Hospice care, a form of palliative care, is intended for people with a life-limiting illness who have a life expectancy of less than six months and have decided to forgo ongoing [qtip:curative treatment|Treatment that is meant to cure the disease itself as opposed to masking the symptoms; in the case of lung cancer, killing or removing all lung cancer cells].

The overall goal of hospice care is to provide comfort, both physical and spiritual, for the patient and the patient's family and caregiver(s). Hospice care aims to improve the quality of time that the patient has left to live.1,2,3

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Hospice services help a patient and their family and caregiver(s) identify what is most important to the patient in living his/her remaining time to the fullest. Hospice care is characterized by compassion for the patient, as well as the patient's family and caregiver(s), and maximizing quality time. Hospice care also focuses on meeting the patient’s and the patient's family’s goals and wishes around the patient's death.1,2

It is a good idea for patients and their families to learn about all available treatment options, including hospice care, early in the treatment process. This will allow a smoother transition from curative treatment to hospice care if hospice should be needed in the future.

Note that the decision to go into hospice care can be reversed at any time, for any reason, without penalty.4

Hospice care may be provided in various locations, including the patient’s home, free-standing hospice centers, hospitals, nursing homes, and other long-term care facilities.1,2,5

What services does hospice provide?

Hospice services may include, as appropriate and needed, these services:1,2,6,7

  • Visits by members of the hospice care team to wherever the patient is
  • Medications to manage pain or other symptoms
  • Necessary medical equipment (e.g., wheelchairs), supplies (e.g., catheters,) and drugs
  • Services such as physical, occupational, and speech therapy
  • Short-term inpatient care if:
    • symptoms orpain are too difficult to manage if patient is at home or
    • if the caregiver needs a respite (temporary break from caregiving)
  • Nutrition counseling
  • Guidance to loved ones on caring for the patient
  • Grief and loss counseling to the patient and to loved ones

Referral to hospice care

A patient must be referred to hospice. This can be done by any member of the patient's healthcare team, but it is usually done together with the primary care physician or the specialist managing the [qtip:terminal illness|Disease that cannot be cured and will cause death]. A doctor must make the official determination that the patient meets qualifications for the hospice benefit, usually using clinical guidelines. A hospice doctor must also certify the patient's terminal illness. No matter when or how the decision is made, it is never too late to consider or request hospice care.1,2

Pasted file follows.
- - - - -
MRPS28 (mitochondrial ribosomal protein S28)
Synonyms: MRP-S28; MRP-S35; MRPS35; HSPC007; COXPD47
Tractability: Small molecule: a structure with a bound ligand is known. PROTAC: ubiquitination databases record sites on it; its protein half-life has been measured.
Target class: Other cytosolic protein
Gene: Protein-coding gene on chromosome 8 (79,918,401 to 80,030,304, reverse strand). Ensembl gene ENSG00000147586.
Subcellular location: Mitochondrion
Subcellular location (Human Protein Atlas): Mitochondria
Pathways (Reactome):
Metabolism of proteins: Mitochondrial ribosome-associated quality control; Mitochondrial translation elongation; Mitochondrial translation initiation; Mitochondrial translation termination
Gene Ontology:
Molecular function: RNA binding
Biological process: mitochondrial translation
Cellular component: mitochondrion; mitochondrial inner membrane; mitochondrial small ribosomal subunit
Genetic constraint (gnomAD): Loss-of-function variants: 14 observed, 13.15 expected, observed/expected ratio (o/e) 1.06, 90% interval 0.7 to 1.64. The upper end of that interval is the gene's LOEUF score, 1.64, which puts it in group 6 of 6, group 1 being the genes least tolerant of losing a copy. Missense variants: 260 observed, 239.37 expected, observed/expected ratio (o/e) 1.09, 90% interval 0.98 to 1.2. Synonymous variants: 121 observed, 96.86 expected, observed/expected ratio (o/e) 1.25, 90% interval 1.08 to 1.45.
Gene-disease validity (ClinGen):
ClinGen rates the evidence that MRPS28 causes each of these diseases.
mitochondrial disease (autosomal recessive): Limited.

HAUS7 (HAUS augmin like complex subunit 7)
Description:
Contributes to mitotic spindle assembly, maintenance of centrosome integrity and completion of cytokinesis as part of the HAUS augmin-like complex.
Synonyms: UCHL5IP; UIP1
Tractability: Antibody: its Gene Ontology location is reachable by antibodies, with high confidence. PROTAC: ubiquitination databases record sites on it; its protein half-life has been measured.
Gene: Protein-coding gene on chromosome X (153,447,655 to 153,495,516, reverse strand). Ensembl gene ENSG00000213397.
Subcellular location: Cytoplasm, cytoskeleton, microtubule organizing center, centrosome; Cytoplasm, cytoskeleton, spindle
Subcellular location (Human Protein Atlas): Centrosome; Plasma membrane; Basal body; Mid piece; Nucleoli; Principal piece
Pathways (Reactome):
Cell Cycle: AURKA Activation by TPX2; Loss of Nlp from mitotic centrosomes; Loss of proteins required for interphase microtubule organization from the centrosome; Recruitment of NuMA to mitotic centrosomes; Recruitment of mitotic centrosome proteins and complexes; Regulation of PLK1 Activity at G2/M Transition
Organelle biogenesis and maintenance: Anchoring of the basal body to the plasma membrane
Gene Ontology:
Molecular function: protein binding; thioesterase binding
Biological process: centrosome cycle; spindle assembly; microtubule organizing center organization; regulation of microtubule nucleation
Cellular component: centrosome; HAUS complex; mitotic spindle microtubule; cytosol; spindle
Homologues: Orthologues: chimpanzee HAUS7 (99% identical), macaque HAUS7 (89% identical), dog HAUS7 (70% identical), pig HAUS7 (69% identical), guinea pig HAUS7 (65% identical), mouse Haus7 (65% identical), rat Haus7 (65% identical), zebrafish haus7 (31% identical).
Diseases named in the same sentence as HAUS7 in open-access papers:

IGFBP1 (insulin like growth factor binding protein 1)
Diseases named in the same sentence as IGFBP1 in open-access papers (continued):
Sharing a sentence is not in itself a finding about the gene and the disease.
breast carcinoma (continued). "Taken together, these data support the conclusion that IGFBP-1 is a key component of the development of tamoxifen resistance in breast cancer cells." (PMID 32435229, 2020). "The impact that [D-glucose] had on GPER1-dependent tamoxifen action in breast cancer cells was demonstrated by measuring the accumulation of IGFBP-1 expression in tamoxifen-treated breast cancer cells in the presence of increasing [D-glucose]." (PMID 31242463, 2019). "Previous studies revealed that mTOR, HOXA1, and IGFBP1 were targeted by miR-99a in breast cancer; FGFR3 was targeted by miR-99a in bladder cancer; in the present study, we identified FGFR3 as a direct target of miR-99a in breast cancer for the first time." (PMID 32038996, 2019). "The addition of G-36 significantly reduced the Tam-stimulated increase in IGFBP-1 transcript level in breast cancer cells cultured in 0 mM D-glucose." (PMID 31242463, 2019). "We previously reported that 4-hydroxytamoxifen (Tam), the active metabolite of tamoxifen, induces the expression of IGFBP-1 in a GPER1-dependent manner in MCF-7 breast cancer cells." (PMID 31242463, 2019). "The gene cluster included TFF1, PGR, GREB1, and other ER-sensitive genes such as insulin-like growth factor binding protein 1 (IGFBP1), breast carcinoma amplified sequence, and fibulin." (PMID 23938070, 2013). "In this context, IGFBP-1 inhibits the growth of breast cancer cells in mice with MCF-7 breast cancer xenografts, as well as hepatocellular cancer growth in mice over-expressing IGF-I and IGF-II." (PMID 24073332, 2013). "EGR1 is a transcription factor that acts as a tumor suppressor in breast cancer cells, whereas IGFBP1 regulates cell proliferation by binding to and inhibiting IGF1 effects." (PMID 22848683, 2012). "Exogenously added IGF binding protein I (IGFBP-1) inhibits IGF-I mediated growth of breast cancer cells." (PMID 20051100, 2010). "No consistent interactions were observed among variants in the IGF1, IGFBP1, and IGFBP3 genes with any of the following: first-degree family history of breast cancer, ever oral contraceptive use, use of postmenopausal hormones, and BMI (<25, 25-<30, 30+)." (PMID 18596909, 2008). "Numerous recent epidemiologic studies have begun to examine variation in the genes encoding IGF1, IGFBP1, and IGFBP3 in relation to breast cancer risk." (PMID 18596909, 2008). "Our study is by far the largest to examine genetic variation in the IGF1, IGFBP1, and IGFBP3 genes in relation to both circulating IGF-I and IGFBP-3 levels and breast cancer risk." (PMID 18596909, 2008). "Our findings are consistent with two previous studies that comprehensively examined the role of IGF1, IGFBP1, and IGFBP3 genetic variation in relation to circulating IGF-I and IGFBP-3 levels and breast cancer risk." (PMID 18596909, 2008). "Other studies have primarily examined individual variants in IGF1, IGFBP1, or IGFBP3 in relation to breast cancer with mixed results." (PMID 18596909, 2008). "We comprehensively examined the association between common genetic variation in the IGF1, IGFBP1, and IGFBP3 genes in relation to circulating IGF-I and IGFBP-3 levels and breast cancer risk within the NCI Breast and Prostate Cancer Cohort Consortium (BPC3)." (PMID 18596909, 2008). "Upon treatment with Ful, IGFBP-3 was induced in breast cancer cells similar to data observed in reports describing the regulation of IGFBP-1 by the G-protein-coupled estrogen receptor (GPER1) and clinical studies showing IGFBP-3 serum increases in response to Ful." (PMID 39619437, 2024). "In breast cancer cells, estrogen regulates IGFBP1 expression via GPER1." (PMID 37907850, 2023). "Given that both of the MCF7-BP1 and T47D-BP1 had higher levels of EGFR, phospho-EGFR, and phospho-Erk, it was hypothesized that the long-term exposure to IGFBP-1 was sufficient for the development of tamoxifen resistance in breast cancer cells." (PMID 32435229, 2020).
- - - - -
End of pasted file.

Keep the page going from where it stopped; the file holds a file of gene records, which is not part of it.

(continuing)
Who is on the hospice care team?

Usually, the patient has a primary caregiver, such as a family member or friend, who works with the hospice care team. The hospice care team itself includes the patient's own doctor, the hospice doctor, nurses, social workers, home health attendants, clergy members, trained volunteers, and possibly physical, speech, and occupational therapists. The focus of the care is symptom management and ensuring that pain is well controlled. The delivery of hospice care is ultimately a combination of professional services provided by the hospice care team, together with the support of friends and family.1,56,7

Who pays for hospice care?

Hospice is covered by Medicare, Medicaid, the Veteran's Health Administration, and most insurance providers. Before choosing to enter hospice care, patients and their families need to have a full understanding of what their insurance benefit provides and what services would be available. There are some options for those not covered by insurance as well. A thoughtful discussion involving the patient, the family, and members of the patient’s healthcare team will be helpful in making the hospice care decision.1,5,7,8

Resources for more information about hospice care 

National Hospice and Palliative Care Organization:  https://www.nhpco.org/
Hospice Foundation of America: https://hospicefoundation.org

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Updated March 18, 2021

References

  1. Choices for Care When Treatment May Not Be an Option. National Cancer Institute website. https://www.cancer.gov/about-cancer/advanced-cancer/care-choices. Updated February 26, 2021. Accessed March 17, 2021.
  2. What is Hospice? Hospice Foundation of America website. https://hospicefoundation.org/Hospice-Care/Hospice-Services. Accessed March 17, 2021.
  3. How to Access Care. Hospice Foundation of America website. https://hospicefoundation.org/End-of-Life-Support-and-Resources/Coping-with-Terminal-Illness/How-to-Access-Care. Accessed March 17, 2021.
  4. Dispelling Hospice Myths. Hospice Foundation of America website. https://hospicefoundation.org/Hospice-Care/Dispelling-Hospice-Myths. Accessed March 17, 2021.
  5. How and Where is Hospice Care Provided and How Is It Paid For? American Cancer Society website. https://www.cancer.org/treatment/end-of-life-care/hospice-care/who-provides-hospice-care.html. Revised May 10, 2019. Accessed March 17, 2021.
  6. Hospice FAQs. National Hospice and Palliative Care Organization website. https://www.nhpco.org/hospice-care-overview/hospice-faqs/. Copyright 2021. Accessed March 17, 2021.
  7. Geriatrics and Extended Care: Hospice Care. U.S. Department of Veterans Affairs website. https://www.va.gov/GERIATRICS/Guide/LongTermCare/Hospice_Care.asp. Accessed March 17, 2021.
  8. Is my test, item, or service covered? Hospice care. Medicare.gov website. https://www.medicare.gov/coverage/hospice-care. Accessed March 21, 2021.